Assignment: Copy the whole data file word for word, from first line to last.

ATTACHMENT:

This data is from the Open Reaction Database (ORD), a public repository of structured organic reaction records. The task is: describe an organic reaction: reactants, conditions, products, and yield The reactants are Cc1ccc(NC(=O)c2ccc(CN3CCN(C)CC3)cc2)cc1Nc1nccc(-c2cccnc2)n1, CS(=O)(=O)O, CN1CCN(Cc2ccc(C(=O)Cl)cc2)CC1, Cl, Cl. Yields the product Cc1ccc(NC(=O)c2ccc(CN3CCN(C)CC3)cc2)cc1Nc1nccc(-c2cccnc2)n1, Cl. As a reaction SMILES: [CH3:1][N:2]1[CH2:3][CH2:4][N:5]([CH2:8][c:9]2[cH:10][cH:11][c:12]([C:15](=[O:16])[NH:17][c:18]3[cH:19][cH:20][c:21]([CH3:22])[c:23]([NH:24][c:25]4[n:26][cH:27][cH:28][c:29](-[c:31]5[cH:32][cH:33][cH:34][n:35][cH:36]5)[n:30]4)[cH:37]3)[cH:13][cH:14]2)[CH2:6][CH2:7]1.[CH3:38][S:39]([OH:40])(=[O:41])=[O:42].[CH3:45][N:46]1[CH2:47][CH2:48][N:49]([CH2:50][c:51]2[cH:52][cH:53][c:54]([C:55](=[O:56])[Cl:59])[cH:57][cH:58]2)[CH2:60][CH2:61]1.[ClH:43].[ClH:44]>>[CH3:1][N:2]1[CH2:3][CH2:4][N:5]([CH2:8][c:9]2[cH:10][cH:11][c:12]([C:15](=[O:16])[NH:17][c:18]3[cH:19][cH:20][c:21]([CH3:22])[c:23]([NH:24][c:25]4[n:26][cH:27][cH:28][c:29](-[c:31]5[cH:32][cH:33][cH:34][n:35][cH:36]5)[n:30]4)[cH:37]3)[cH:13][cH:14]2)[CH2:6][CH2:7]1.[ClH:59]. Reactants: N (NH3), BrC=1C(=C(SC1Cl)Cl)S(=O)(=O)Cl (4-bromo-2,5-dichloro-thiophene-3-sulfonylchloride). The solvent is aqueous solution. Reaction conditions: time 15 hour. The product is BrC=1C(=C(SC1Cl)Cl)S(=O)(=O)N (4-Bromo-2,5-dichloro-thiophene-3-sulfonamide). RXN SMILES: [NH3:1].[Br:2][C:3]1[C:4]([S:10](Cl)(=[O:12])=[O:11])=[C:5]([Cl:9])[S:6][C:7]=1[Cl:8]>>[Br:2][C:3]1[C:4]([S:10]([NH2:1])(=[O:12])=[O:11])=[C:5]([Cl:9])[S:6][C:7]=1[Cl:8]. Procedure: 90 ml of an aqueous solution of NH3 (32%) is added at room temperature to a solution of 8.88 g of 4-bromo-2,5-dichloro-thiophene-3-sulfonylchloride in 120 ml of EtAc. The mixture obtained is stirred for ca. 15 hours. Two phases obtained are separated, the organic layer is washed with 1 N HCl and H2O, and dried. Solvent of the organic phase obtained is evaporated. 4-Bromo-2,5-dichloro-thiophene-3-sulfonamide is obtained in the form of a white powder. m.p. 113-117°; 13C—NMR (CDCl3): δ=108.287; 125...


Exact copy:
This data is from the Open Reaction Database (ORD), a public repository of structured organic reaction records. The task is: describe an organic reaction: reactants, conditions, products, and yield The reactants are Cc1ccc(NC(=O)c2ccc(CN3CCN(C)CC3)cc2)cc1Nc1nccc(-c2cccnc2)n1, CS(=O)(=O)O, CN1CCN(Cc2ccc(C(=O)Cl)cc2)CC1, Cl, Cl. Yields the product Cc1ccc(NC(=O)c2ccc(CN3CCN(C)CC3)cc2)cc1Nc1nccc(-c2cccnc2)n1, Cl. As a reaction SMILES: [CH3:1][N:2]1[CH2:3][CH2:4][N:5]([CH2:8][c:9]2[cH:10][cH:11][c:12]([C:15](=[O:16])[NH:17][c:18]3[cH:19][cH:20][c:21]([CH3:22])[c:23]([NH:24][c:25]4[n:26][cH:27][cH:28][c:29](-[c:31]5[cH:32][cH:33][cH:34][n:35][cH:36]5)[n:30]4)[cH:37]3)[cH:13][cH:14]2)[CH2:6][CH2:7]1.[CH3:38][S:39]([OH:40])(=[O:41])=[O:42].[CH3:45][N:46]1[CH2:47][CH2:48][N:49]([CH2:50][c:51]2[cH:52][cH:53][c:54]([C:55](=[O:56])[Cl:59])[cH:57][cH:58]2)[CH2:60][CH2:61]1.[ClH:43].[ClH:44]>>[CH3:1][N:2]1[CH2:3][CH2:4][N:5]([CH2:8][c:9]2[cH:10][cH:11][c:12]([C:15](=[O:16])[NH:17][c:18]3[cH:19][cH:20][c:21]([CH3:22])[c:23]([NH:24][c:25]4[n:26][cH:27][cH:28][c:29](-[c:31]5[cH:32][cH:33][cH:34][n:35][cH:36]5)[n:30]4)[cH:37]3)[cH:13][cH:14]2)[CH2:6][CH2:7]1.[ClH:59]. Reactants: N (NH3), BrC=1C(=C(SC1Cl)Cl)S(=O)(=O)Cl (4-bromo-2,5-dichloro-thiophene-3-sulfonylchloride). The solvent is aqueous solution. Reaction conditions: time 15 hour. The product is BrC=1C(=C(SC1Cl)Cl)S(=O)(=O)N (4-Bromo-2,5-dichloro-thiophene-3-sulfonamide). RXN SMILES: [NH3:1].[Br:2][C:3]1[C:4]([S:10](Cl)(=[O:12])=[O:11])=[C:5]([Cl:9])[S:6][C:7]=1[Cl:8]>>[Br:2][C:3]1[C:4]([S:10]([NH2:1])(=[O:12])=[O:11])=[C:5]([Cl:9])[S:6][C:7]=1[Cl:8]. Procedure: 90 ml of an aqueous solution of NH3 (32%) is added at room temperature to a solution of 8.88 g of 4-bromo-2,5-dichloro-thiophene-3-sulfonylchloride in 120 ml of EtAc. The mixture obtained is stirred for ca. 15 hours. Two phases obtained are separated, the organic layer is washed with 1 N HCl and H2O, and dried. Solvent of the organic phase obtained is evaporated. 4-Bromo-2,5-dichloro-thiophene-3-sulfonamide is obtained in the form of a white powder. m.p. 113-117°; 13C—NMR (CDCl3): δ=108.287; 125...